Gary A. ANDERSON, Charity: The Place of the Poor in the Biblical Tradition. New Haven: Yale University Press, 2013. pp. 222. $22.23 hb. ISBN 978-0300181333. Reviewed by Jeffrey MORROW, Seton Hall University, South Orange, NJ 07079

          Building upon the work he began in Sin, Anderson has produced yet another masterpiece. The implications of his work will be felt beyond the field of the history of exegesis, but also in the history of doctrine, and even moral theology.  His basic argument is: “charity was construed as a loan to God, which was then converted into a form of spiritual currency and stored in an impregnable divine bank” (182). He begins the volume with an introductory chapter explaining all of the many contemporary challenges to his argument, mainly stemming from the Protestant Reformation and its influence in modernity.
In the book’s first part, Anderson underscores how, “Charity, in short, is not just about a good deed but a declaration of belief about the world and the God who created it” (4); it is a confession of faith. He shows the ways in which early Jews and Christians understood acts of charity as a form of worshipping God (15-34). As one rabbinic saying he recounts states: “Giving alms is equal to keeping all the commandments of the Torah” (17). Moreover, as he discusses in his third chapter, such acts of charity are likened to giving a loan to God (35-52). Giving a loan to God by helping the poor becomes an act of profound faith. Anderson explains: “…Ben Sira says that the silver that was given away as alms (‘Lose your silver…’) becomes a deposit that is worth more than gold (‘it will profit you more than gold’)…. In giving away something of lesser value one attained something far greater” (49). This is not mere self-serving interest, nor is it simply the easy way to make a profit, as Anderson explains, such an act of faith takes real faith: “Almsgiving, it turns out, becomes an extraordinary index of the faith…of the believer” (52).

Sirach does not view money as evil, nor as necessarily good, but neither is money simply a neutral matter: “wealth exerts an almost eerie power over its possessor such that it is nearly impossible not [to] be possessed by it…. having money is tantamount to a spiritual ordeal whose outcome is determined by whether one has the courage to give it away” (59). Anderson moves form Sirach to Tobit, and emphasizes one aspect in particular of Tobit’s discussion of almsgiving and charity that is neglected and missed in most of the scholarly literature, namely that the notion of the deliverance from death in Tobit (which Jews and Christians have both typically assumed pertains to the resurrection from the dead) has a temporal meaning (70-82). Lest the reader mistake Anderson for espousing some sort of “health-and-wealth” gospel, he explains how the point is not that such charity is always rewarded in this generation, but rather that the world is created charitably, and such acts of charity, even when not apparently rewarded, are an expression of faith in the God Who is Charity, and in the cosmos God created (83-103). This he does through an examination of the sufferings of Tobit in light of the sufferings of Job. Giving alms to those in need “makes a statement about the trustworthiness of God” (106). Or, as Anderson elaborates: “In the face of human tragedy it is difficult, if not impossible, for human eyes to affirm the goodness of the created order. One can affirm such a truth only by seeing it through God’s eyes…. Tobit continues to give alms not because of a pure altruism but because he believes in the goodness of God…. The reward does not erase the value of the moral act; rather it tells us something about the nature of the world and the God who created it” (110).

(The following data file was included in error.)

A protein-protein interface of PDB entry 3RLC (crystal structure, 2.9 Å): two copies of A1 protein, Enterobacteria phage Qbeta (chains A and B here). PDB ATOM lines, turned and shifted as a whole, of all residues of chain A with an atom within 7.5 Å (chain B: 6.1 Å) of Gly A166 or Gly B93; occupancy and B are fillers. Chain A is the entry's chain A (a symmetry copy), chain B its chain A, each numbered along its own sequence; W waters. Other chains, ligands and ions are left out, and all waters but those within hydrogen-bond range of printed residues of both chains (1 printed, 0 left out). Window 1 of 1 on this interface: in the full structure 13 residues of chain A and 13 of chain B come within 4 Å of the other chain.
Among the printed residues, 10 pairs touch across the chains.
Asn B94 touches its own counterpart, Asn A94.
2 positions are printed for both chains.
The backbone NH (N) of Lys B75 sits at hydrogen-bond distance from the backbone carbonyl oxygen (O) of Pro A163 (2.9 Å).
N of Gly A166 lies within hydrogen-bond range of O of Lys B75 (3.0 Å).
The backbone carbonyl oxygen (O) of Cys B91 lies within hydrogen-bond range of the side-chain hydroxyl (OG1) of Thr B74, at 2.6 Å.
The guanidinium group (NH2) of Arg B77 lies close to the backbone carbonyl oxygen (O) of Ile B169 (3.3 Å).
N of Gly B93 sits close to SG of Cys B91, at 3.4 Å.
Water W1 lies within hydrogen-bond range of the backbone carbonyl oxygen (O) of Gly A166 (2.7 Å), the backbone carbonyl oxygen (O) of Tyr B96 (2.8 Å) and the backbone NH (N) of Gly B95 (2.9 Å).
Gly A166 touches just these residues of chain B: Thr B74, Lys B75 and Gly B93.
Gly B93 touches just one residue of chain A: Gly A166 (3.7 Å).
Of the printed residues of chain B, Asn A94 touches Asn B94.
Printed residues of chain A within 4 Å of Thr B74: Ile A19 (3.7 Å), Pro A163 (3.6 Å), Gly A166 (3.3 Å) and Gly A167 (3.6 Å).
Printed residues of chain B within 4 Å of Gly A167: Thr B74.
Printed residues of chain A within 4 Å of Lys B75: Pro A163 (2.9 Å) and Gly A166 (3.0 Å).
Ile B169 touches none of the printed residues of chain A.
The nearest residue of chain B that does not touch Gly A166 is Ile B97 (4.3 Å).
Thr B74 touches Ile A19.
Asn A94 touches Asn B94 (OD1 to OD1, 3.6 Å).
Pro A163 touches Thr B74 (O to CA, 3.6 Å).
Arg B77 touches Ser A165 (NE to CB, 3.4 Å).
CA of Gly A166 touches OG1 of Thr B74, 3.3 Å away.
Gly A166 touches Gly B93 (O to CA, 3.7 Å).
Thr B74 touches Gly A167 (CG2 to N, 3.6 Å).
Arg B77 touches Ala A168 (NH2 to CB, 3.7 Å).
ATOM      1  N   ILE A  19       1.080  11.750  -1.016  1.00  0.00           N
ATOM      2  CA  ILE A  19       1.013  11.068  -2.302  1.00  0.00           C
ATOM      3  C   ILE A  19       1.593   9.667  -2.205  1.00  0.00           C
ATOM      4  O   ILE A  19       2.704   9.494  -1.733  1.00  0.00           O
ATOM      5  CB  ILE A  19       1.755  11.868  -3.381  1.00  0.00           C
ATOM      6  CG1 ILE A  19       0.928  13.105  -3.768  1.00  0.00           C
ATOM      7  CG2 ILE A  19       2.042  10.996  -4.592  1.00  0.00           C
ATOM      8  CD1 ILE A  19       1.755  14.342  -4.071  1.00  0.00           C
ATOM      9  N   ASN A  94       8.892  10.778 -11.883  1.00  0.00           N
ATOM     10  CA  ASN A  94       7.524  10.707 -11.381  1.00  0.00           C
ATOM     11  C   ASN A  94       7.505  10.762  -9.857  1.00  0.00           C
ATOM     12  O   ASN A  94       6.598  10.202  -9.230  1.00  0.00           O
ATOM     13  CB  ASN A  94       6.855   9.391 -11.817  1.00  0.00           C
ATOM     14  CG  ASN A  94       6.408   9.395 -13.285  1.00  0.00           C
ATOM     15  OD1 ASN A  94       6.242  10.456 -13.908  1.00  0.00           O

This provides the entryway into the second part of Anderson’s book, where he demonstrates the notion, already in Judaism and then in early Christianity, of a treasury in heaven, or a treasury of merits. This involves the long-standing Jewish and Christian view that such benefits from “merits” can be transferred to help others who have gone on after death (113-122). This is possible because of the “storing [of] good works in heaven” (123-135). He proceeds to show how prayer, fasting, and almsgiving over time replaced the notions of prayer, fasting, and sacrifice (136-148). Almsgiving itself became a quasi-liturgical act of sacrifice (149-161). It is from here that he concludes with a discussion of the development of the notion of purgatory, which he identifies as already rooted in Judaism (162-181). As he notes, “rabbinic Judaism clearly imagines that the state of the person is not always settled at time of death and that there is a period of time during which further purgation from sin is possible” (179). Mistaken claims of the late fabrication of the notion of purgatory, the role of indulgences, or the treasury of merit in the medieval period, are no longer tenable in light of Anderson’s work showing their firm roots in the Second Temple period of Judaism, through early Christianity and the rabbinic period.

Anderson is a first rate scholar, with exceptional competence in the primary texts in their original languages (Aramaic, Greek, Hebrew, Latin). One of Anderson’s greatest strengths, however, is his ability to communicate at a level that reaches far beyond the academy. This work will benefit laity, clergy, specialists, and non-specialists alike. Indeed, I found the volume not only informative, but I also found the book deeply spiritually challenging in the best sense. This book inspires at least this reader to do a better job living the corporal works of mercy. Anderson’s work also challenges scholars to rethink their treatment of Jewish and Catholic notions of merit and grace, among other areas. This is a book that has the very real potential to affect a paradigm shift within scholarship.